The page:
Lights, Camera … Word Bomb!

Hollywood continues to litter its films with violent language

I think violent language is bad for my health—my physical, spiritual, and emotional health. The words we’re talking about are weaponized, loaded with anger, and their intent is to smash and incite. Are we supposed to believe that weaponized language has no effect on an audience that hears it over and over?   I don’t... Continue Reading

Disney Introduces a Gay Character in Beauty and the Beast: Six Reflections

Regardless of our personal thoughts on why Disney did this, we should not miss the larger cultural indicator this movie represents.

Entertainment is a powerful form of persuasion. We must not forget how powerfully movies and other forms of entertainment shape how people think about the world. And they especially influence young people, which is the target audience for this new film. As John Stonestreet and I lay out in our book Same-Sex Marriage, the largest forces that have shaped how our culture views marriage and sexuality are such as shows like Will & Grace and Modern Family.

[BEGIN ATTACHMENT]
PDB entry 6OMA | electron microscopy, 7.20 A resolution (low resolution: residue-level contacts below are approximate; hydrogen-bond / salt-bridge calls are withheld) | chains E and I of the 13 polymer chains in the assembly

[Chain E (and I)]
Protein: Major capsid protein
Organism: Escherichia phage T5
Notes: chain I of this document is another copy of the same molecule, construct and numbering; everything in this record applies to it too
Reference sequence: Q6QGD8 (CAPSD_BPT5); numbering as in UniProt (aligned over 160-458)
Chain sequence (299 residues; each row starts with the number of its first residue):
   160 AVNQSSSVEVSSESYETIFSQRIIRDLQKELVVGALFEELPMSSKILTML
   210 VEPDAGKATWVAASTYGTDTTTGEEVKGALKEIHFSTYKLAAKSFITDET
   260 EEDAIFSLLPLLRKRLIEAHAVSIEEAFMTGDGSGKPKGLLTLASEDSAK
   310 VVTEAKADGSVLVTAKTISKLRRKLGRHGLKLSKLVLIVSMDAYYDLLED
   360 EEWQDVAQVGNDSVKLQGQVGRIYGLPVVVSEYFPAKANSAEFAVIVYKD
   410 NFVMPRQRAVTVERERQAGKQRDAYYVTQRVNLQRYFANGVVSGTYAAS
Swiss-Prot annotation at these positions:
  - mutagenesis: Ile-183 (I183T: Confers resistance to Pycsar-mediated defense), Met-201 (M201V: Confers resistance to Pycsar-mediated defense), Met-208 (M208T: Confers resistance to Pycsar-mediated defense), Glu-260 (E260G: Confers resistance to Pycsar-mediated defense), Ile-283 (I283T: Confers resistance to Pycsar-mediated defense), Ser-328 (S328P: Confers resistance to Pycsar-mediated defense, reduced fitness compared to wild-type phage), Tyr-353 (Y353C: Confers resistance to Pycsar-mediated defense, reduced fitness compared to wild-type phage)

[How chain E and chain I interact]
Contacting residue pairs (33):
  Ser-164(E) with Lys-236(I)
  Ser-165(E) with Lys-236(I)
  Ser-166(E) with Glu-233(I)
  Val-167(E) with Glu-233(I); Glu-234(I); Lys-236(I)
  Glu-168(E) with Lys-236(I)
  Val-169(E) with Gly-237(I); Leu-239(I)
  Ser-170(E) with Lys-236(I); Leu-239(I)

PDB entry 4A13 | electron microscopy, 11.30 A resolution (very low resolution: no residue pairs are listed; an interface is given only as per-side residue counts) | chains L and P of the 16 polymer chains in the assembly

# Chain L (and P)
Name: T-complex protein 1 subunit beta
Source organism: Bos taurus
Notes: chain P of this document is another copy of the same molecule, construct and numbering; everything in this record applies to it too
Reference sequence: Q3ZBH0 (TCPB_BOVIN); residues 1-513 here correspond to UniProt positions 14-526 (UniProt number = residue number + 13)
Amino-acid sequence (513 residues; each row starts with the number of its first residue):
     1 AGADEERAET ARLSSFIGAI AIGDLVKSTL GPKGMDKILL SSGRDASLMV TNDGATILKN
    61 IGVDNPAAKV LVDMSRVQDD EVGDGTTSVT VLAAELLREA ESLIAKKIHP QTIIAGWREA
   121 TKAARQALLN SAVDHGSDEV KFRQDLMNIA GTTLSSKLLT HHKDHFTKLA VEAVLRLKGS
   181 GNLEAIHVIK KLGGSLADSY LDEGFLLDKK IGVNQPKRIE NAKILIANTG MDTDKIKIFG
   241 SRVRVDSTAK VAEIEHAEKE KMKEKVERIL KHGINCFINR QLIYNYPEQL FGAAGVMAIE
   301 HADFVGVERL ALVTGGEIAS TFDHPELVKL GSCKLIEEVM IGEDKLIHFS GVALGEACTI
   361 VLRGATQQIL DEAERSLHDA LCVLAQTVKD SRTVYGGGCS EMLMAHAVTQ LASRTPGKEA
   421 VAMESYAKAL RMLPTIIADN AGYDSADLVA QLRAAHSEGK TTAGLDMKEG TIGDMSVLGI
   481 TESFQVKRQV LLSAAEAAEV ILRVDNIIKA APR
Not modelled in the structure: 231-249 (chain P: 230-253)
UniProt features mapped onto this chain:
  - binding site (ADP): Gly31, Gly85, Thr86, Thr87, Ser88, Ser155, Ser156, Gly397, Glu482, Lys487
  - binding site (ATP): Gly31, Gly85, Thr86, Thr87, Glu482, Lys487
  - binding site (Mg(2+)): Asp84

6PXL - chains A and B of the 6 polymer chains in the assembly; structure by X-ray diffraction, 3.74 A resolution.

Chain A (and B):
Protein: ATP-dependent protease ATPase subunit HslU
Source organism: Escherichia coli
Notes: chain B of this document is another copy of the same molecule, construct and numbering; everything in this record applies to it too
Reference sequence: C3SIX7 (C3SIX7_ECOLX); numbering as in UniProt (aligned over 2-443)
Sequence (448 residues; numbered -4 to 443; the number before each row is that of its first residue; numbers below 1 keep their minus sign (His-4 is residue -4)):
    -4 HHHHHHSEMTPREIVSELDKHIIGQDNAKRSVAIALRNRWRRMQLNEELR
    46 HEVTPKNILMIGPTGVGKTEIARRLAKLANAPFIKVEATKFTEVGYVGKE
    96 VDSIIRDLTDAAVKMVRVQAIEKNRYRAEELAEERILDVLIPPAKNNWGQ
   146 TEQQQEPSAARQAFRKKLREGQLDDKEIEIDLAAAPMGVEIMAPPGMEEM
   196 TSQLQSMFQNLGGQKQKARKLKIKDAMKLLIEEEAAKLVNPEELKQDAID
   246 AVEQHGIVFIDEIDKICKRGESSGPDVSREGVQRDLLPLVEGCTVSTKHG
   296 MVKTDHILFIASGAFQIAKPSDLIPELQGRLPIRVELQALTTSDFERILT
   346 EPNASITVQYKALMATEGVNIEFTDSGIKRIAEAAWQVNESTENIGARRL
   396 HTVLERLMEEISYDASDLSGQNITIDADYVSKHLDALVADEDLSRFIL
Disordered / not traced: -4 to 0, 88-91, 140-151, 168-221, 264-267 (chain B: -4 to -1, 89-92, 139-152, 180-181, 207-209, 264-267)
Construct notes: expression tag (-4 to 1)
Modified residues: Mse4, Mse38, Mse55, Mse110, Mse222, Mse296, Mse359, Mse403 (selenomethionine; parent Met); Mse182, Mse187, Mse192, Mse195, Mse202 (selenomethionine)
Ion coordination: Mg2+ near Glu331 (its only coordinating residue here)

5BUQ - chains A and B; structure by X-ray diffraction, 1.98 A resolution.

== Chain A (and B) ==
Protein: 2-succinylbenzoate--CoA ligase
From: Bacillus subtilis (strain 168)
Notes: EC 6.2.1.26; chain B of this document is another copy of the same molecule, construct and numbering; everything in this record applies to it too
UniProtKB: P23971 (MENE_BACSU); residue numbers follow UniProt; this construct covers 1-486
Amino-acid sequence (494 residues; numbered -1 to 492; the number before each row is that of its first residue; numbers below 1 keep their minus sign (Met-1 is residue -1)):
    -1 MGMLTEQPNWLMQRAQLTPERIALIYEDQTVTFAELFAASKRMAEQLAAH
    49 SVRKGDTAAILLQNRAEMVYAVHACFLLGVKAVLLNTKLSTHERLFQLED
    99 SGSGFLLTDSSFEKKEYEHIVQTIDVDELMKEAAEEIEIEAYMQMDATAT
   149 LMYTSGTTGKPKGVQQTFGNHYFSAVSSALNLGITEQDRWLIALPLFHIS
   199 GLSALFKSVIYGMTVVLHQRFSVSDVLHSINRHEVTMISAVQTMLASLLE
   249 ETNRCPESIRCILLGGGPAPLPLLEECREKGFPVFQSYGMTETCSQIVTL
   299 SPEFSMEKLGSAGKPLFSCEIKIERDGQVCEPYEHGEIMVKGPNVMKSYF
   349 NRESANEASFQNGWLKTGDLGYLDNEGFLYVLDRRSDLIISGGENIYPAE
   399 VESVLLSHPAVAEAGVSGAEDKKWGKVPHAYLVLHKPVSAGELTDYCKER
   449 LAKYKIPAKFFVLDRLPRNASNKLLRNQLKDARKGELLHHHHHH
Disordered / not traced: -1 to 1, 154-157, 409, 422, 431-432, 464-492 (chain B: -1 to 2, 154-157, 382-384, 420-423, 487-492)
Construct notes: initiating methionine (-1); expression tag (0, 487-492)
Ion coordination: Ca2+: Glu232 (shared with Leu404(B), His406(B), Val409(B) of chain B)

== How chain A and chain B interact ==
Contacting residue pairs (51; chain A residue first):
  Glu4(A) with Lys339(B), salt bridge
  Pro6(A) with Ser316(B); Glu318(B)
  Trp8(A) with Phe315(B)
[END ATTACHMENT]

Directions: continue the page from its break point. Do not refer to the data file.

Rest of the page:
“Beauty and the Beast” to Feature An “Exclusively Gay Moment”

Gaston’s sidekick LeFou will be involved in a subplot in which he is wrestling with his sexuality

“Disney has put me and many other parents like me in the position of having to explain to very small children why this movie is bad for them. But we will do it. And we will use it as a teachable moment about the true story of the world—a story in which we are strangers... Continue Reading